Effects of Salt Sensitivity on Neural Cardiovascular Regulation in Essential Hypertension
Salt-sensitive hypertensive subjects, as defined by conventional categorical classification, exhibit alterations of autonomic cardiovascular control. The aim of our study was to explore whether, in hypertensive subjects, the degree of autonomic dysfunction and the level of salt sensitivity are correlated even when the latter is only mildly elevated and displays under-threshold values. Salt sensitivity of 34 essential hypertensive subjects was assessed on a continuous basis by the salt sensitivity index after low- and high-sodium diet. Beat-by-beat finger blood pressure was recorded after each diet period. Autonomic cardiovascular control was evaluated by spectral analysis of blood pressure and pulse interval and by assessment of spontaneous baroreflex sensitivity (sequence technique). Salt sensitivity and baroreflex sensitivity showed a negative relationship during low and high sodium intake, starting from low values of the salt sensitivity index. All spectral indexes of pulse interval, except the ratio between low- and high-frequency powers, were inversely related to salt sensitivity index after high sodium intake. In subjects with lower salt sensitivity, baroreflex sensitivity and pulse interval power in the high-frequency band were higher after high sodium intake than after low sodium intake. In contrast, subjects with a higher salt sensitivity index showed lower values of baroreflex sensitivity and pulse interval power in the high-frequency band, uninfluenced by salt intake. Our results provide the first demonstration of an impairment of parasympathetic cardiac control in parallel with the increase in the degree of salt sensitivity, also in subjects who were not ranked as salt-sensitive by the conventional categorical classification.
The higher rate of cardiovascular events occurring in salt-sensitive subjects, either normotensive or hypertensive, has led to the suggestion that a salt sensitivity condition might represent an independent cardiovascular risk factor.1,2 An enhanced sympathetic cardiovascular drive has been suggested to play a role in determining the increased cardiovascular risk associated with salt sensitivity. In fact, an impaired sympathetic inhibition has been described during high sodium intake in salt-sensitive hypertensive humans,3 and a deranged reflex cardiovascular control has been proposed as one of the responsible mechanisms.4,5
Usually, salt sensitivity is considered a categorical parameter, with salt-sensitive individuals being defined as those with a difference in mean arterial pressure (MAP) between low- and high-sodium diet >10%, and salt-resistant subjects those in whom MAP does not increase or shows an increase <5% under sodium loading.6–8 However, adoption of this categorical approach does not allow exploring whether an impairment of cardiovascular autonomic regulation may occur also in subjects with salt-related blood pressure (BP) changes smaller than those defining salt sensitivity.
In the present study, we specifically addressed the above open issue by investigating whether signs of an autonomic dysfunction are detectable in mild hypertensive subjects with under-threshold salt sensitivity values. To this aim, we explored the transition between salt resistance and frank salt sensitivity in a continuous fashion, making use of a relatively new index, proposed by Kimura and Brenner9 and previously used by Coruzzi et al10 for quantification of salt sensitivity. This index, called salt sensitivity index (SSI), relates the changes in BP induced by sodium loading with the concomitant changes in urinary sodium output without any arbitrary definition of threshold levels.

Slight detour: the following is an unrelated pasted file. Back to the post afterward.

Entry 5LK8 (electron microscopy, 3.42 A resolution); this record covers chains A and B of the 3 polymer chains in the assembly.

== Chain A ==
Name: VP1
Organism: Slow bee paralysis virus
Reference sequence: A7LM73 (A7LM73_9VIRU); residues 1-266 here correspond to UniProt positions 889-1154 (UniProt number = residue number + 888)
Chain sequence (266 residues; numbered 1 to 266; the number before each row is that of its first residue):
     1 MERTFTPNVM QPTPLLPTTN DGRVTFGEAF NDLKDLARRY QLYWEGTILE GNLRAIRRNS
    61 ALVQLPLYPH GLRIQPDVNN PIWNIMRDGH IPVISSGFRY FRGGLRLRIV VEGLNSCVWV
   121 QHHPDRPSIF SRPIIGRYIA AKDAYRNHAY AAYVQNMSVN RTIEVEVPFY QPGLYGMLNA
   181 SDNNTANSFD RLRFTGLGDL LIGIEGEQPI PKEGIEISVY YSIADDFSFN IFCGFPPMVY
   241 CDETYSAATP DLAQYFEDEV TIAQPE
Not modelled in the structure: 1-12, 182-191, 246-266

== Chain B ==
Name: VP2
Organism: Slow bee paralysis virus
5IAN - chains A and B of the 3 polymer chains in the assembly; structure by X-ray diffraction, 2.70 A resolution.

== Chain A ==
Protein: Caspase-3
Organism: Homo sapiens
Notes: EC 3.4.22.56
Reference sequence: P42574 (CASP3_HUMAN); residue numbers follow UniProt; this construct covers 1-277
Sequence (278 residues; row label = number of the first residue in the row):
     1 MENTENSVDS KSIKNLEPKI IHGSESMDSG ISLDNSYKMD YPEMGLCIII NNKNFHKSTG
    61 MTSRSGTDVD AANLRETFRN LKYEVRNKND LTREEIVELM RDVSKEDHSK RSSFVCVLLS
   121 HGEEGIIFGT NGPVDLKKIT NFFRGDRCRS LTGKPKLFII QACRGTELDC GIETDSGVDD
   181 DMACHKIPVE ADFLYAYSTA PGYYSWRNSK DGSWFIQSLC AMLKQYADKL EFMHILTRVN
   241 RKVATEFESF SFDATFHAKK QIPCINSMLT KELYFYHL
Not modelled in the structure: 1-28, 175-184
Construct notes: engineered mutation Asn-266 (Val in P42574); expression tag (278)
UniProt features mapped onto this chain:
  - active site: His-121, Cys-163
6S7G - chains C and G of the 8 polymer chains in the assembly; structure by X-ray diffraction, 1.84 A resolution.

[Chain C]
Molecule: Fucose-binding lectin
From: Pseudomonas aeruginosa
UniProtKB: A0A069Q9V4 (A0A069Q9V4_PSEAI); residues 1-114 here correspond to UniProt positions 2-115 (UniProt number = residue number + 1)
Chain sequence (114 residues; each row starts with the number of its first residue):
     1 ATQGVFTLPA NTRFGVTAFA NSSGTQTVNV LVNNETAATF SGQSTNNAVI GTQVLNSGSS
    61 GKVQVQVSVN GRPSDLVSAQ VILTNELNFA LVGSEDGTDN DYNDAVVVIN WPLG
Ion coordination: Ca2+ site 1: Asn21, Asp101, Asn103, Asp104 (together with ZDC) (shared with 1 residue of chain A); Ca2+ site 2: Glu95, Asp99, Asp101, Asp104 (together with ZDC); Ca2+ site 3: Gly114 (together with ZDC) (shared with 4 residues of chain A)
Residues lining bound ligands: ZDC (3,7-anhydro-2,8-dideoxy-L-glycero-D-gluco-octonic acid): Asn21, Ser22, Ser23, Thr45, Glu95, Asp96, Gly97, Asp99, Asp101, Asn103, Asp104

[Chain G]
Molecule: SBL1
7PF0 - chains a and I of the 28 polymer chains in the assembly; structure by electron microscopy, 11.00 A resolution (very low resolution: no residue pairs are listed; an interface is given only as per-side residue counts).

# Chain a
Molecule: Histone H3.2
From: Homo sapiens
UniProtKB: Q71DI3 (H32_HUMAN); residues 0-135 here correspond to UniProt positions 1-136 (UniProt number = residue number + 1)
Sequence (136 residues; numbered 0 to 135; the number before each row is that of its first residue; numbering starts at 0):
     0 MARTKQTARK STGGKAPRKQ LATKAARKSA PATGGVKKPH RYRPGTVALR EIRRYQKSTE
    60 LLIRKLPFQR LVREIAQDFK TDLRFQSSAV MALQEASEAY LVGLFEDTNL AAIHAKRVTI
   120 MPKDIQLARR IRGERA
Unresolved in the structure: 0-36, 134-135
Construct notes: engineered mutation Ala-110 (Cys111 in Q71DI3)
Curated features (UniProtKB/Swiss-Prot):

The study included 34 outpatients (21 men and 13 women) with a never-treated mild or moderate uncomplicated essential hypertension, and with repeated office auscultatory diastolic BP (DBP) measurements, in the seated position, between 95 and 109 mm Hg. The patients had neither a history nor physical or laboratory evidence of cardiovascular disease. They were free from target organ damage at the heart level as assessed by echocardiography. Renal disease was excluded by normal urinalysis and creatinine clearance. Subjects under concomitant treatment with estrogens or nonsteroidal anti-inflammatory agents, or with drugs known to influence salt, potassium, calcium, water, hemodynamic, or neural regulation, were excluded. Subjects were nonsmokers with body mass index of 24.8±3 kg/m2, 45±7 years of age, sedentary lifestyle, and no history of excessive alcohol consumption.
Before starting the controlled sodium diets, we determined serum and urinary sodium and creatinine concentrations (Technicon analyzer). The 24-hour ambulatory BP was monitored by an oscillometric automated device (Spacelabs model 90207) to quantify baseline 24-hour systolic BP (SBP), DBP, MAP, and heart rate (HR) average values and SDs. The inflatable cuff was wrapped around the nondominant arm after excluding between-arm differences in BP >5 mm Hg. The accuracy of the oscillometric device was assessed in each patient by comparison with 3 auscultatory readings simultaneously taken from the same arm with a Y-tube connection between the Spacelabs device pump and a mercury column.